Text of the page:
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CNN: NSA phone snooping, a new kind of creepy
Doug Rushkoff   Jun 7, 2013   Rushkoff  

I’m finding hard to get too worked up over yesterday’s revelation that the National Security Agency has been authorized by the secret Foreign Intelligence Surveillance Court to collect all our call data from Verizon. Hasn’t everyone already assumed this? Everything we do in the digital realm - from surfing the web to sending an email to conducting a credit card transaction to, yes, making a phone call - creates a data trail. And if that trail exists, chances are someone is using it - or will be soon enough.

This particular style of privacy invasion looks a bit different from those old TV movies where FBI agents sit in a van listening in on phone calls and recording them on reel-to-reel tape recorders. The government isn't interested in the content of our phone calls - our conversations - so much as who is calling whom and when, or what has become known as "meta-data."  Your life and pursuits are less important than the statistical profile of the way you use your digital devices. This is the world of big data.

I remember the days when talking about such possibilities was considered conspiracy theory or paranoia. Many of us imagined a future in which people would be planted with chips that monitor our conversations and whereabouts. Perhaps we'd even accept such tagging voluntarily, if it meant being able to track down our children in the unlikely event of a kidnapping. But such extraordinary measures proved unnecessary; we're all walking around with tracking devices in our pockets, which are capable not simply of broadcasting our phone calls but our physical locations, our movements, our interests - and then to tie all this data to our consumer profiles, credit histories…everything. 

Yes, it's still creepy, but it's a different kind creepy than it appears. Big data analysis works by identifying patterns and anomalies in our behavior. Nobody cares about the reasons why certain people do certain things. They only need to be able to predict the future. Marketers use big data profiling to predict who is about to get pregnant, who is likely to buy a new car, and who is about to change sexual orientations. That's how they know what ads to send to whom. The NSA, meanwhile, wants to know who is likely to commit an act of terrorism - and for this, they need us. 

The only way for them to identify the kinds of statistical anomalies that point to a terror candidate is to have a giant database of all those behavior patterns that don't suggest imminent violence. What is different about the Tsarnaev brothers patterns of telephone usage from that of every other young male Chechnyan immigrants? You need both sets of data to figure that out. We are not the targets so much as the control group. 

Of course that's small comfort to a people who have long valued and assumed some measure of privacy from government observation. The American assumption of privacy allows those of us who do break certain laws - say, smoking pot or prostitution - from the fear of selective enforcement if we happen to be personal or political enemies of those in charge. As recent IRS scandals prove, our most trusted agencies are not above targeted investigations of ideological foes. 

The harder truth to accept is that we are moving into a digital reality where the assumption of privacy must be exchanged for an assumption of observation. Our telephone metadata is just the tip of the iceberg. Sure, President Obama was quick to respond to the surprise discovery of his administration's covert surveillance operation, promising Americans that the leaked document describes the full extent of this technological intrusion on our privacy. But this court order was already "top secret". Had it not been uncovered, its provisions would have been denied as well.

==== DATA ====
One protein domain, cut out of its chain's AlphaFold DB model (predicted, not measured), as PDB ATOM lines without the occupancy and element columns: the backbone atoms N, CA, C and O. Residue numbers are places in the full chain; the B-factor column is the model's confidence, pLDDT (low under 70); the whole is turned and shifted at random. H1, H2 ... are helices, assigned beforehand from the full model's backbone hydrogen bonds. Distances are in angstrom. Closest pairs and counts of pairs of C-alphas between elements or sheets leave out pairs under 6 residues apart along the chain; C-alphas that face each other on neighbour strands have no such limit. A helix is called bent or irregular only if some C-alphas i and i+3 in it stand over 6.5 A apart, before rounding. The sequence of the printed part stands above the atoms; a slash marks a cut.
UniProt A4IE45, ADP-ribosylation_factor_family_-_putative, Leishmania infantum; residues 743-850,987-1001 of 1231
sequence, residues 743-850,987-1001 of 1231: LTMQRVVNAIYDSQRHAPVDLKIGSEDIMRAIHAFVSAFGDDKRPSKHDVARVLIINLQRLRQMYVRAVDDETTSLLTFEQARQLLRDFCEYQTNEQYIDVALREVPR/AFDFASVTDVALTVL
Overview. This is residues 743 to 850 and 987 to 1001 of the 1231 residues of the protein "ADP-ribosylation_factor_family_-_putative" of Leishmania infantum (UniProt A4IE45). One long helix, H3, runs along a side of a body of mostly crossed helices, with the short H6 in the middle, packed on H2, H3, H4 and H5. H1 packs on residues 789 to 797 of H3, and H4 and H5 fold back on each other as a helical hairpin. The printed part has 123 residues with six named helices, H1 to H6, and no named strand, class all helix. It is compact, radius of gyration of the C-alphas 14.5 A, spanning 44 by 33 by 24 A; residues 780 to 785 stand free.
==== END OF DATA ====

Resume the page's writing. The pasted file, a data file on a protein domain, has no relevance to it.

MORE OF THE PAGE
My own friends in the digital telephony and networking industries have long told me about "splitters" at all major communications companies, through which every data signal can be observed and diverted. Other technicians have told me about giant server farms in Virginia and Utah, where all of our digital data - including encrypted emails and our phone calls - is being stored. No, they don't have the technological ability or legal authority to search this tremendous repository of data (if it really exists). But they may at some point in the future.  

Besides, the lack of court orders authorizing a particular style of surveillance don't stop any of this surveillance from happening. They simply make any information collected inadmissible in a court of law. Since the dawn of the Internet, I have always operated under the assumption that if the government or corporations have technological capability to do something, they are doing it - whatever the laws we happen to know about might say. 

Digital media are biased toward replication and storage. Our digital photos practically upload and post themselves on Facebook, and our most deleted emails tend to resurface when we least expect it. Yes, everything you do in the digital realm may as well be broadcast on primetime television and chiseled on the side of the Parthenon. 

Does this excuse our government's behavior? Of course not. But the silver lining here is that this digital transparency cuts both ways. No sooner does the government win a court order to spy on us than the digital trail of that court order is discovered and leaked to the press. The government's panicky surveillance of Associated Press reporters and disproportionate prosecution of Wikileaks participants lays bare its own inability to contend with the transparency of digital communications. 

It is disheartening and disillusioning to realize that our government knows every digital thing we say or do. But now, at least we know they know.

- Douglas Rushkoff: CNN

Douglas Rushkoff is a fellow of the IEET, author of a dozen books and comic books, producer of two award-winning Frontline documentaries, and his essays have been published widely.



COMMENTS

“Hasn’t everyone already assumed this?”

Not really no, not to such great degree anyhow?

“And if that trail exists, chances are someone is using it - or will be soon enough.”

Which is yet more concerning, that “Someone” can use it, abuse it ? Where have the privacy and protections to data gone already? How long before PRISM becomes the hacking app of choice? Do I trust NSA employees? Not on your Nelly!

“The government isn’t interested in the content of our phone calls - our conversations”